Each state’s bar association maintains lists of attorneys who provide free legal services to military members. Untreated sleep apnea disrupts natural body functions that interfere with normal metabolic processes and cellular regeneration. It also triggers daytime fatigue and impairs thinking, memory, concentration, and motor function.
For veterans, health care is a vital concern. Many veterans find it challenging to receive the superior medical treatment they are entitled to, regardless of where they reside or which branch they serve.
It might be challenging to navigate the legal help for a Veteran with sleep apnea, but veterans should get the assistance they need to get the benefits they are entitled to.
Fortunately, there are steps the government is taking to make things better. One patient-centered approach the VA has adopted, for instance, strongly emphasizes coordination and communication between patients, their families, and primary care physicians.
This strategy has improved access to care and decreased wait times for appointments. Additionally, the VA has expanded its telemedicine programs and provided more transportation options for people unable to attend in-person appointments.
Regretfully, the VA still has to do more to ensure its veterans receive high-quality care. For instance, the organization is looking for new ways to support female veterans who face particular health problems like post-traumatic stress disorder and a higher suicide risk than their male counterparts.
A significant number of veterans with mental illness are unemployed and have poor job outcomes that threaten their economic security over time. Evidence-based supported employment (SE) practices have been shown to improve work outcomes for veterans with mental illness, but there are still barriers that must be addressed.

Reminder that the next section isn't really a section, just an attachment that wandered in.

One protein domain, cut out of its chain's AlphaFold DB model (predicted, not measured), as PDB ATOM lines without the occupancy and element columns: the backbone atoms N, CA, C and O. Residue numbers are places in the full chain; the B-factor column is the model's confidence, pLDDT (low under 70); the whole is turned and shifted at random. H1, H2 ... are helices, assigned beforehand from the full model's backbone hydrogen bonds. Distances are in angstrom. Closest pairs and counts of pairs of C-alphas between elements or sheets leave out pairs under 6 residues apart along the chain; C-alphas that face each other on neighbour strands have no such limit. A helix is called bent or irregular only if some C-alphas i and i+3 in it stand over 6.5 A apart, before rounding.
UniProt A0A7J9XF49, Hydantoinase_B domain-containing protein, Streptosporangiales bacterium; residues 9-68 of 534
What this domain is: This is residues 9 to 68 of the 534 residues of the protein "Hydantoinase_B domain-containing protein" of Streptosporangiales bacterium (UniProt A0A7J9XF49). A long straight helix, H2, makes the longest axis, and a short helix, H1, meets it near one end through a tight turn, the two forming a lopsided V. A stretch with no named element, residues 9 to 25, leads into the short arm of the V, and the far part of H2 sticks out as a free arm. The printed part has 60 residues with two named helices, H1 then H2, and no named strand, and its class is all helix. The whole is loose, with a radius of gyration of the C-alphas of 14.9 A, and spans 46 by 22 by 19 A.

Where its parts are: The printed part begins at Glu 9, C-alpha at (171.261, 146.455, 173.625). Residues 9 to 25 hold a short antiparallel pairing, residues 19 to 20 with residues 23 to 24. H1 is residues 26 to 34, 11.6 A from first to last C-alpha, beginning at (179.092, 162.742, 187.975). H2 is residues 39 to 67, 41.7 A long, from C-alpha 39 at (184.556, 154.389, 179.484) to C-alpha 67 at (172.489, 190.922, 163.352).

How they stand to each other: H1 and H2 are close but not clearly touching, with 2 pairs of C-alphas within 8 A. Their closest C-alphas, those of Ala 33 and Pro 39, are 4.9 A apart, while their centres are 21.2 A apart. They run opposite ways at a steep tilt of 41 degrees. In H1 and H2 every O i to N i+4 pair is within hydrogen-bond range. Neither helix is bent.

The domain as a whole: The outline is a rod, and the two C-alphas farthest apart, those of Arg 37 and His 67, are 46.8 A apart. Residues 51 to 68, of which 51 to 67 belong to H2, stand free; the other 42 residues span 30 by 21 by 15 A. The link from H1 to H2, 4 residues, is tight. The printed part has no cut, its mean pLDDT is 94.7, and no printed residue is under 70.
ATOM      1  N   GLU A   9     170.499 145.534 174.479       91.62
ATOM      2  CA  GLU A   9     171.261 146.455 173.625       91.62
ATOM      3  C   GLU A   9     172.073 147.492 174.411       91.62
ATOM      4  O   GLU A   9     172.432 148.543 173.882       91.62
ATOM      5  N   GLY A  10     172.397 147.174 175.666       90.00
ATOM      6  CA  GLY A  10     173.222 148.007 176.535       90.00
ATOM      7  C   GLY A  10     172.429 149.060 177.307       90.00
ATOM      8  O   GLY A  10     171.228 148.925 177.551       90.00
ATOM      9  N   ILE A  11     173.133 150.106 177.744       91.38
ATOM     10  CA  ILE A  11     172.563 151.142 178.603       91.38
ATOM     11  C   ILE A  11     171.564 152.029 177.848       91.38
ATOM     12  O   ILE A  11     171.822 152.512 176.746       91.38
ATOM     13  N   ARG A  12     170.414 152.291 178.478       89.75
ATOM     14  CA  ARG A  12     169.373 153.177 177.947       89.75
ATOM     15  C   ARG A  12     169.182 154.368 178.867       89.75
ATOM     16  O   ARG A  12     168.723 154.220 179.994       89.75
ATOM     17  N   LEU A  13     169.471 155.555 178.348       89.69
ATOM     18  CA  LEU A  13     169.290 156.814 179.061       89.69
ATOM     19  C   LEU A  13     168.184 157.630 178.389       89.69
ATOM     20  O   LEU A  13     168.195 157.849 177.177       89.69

A nationwide sample of 114 VA SE frontline staff, supervisors, and upper-level managers was used in this mixed-methods study to assess work barriers and facilitators for veterans with mental illness using a survey, open-ended questions, and interviews. Quantitative descriptive statistics characterized work barriers and facilitators, while qualitative themes revealed additional vital elements influencing employment success.
The highest-rated work facilitators were veteran motivation, a good match between the veteran and the job, and the assistance of SE services. The most prominent work barriers were related to psychological stress, a range of health problems, and employer stigma. These barriers can be improved through enhanced resources, targeted staff training, robust integration with VA mental health services, and vigorous efforts to form relationships with employers.
When a veteran is struggling financially, it can affect all aspects of their life. Stress about money can lead to problems with sleep, relationships, and family. Fortunately, there are financial assistance programs that can help veterans get back on solid footing.
Legal assistance can be provided for various issues, including military divorce, separation and custody, paternity questions, property division, child support, and alimony. Attorneys working with the Military Pro Bono Project or directly with a JAG can provide this service free of charge.
Other financial assistance can include personal debt relief programs that can assist active-duty personnel and veterans needing a helping hand when they’re drowning in bills. These services can help stretch a limited budget and prevent evictions or foreclosures. Some programs provide emergency financial assistance, such as cash grants for food or shelter. The best way to find out what’s available is to visit Military OneSource, the official online resource for service members and their families.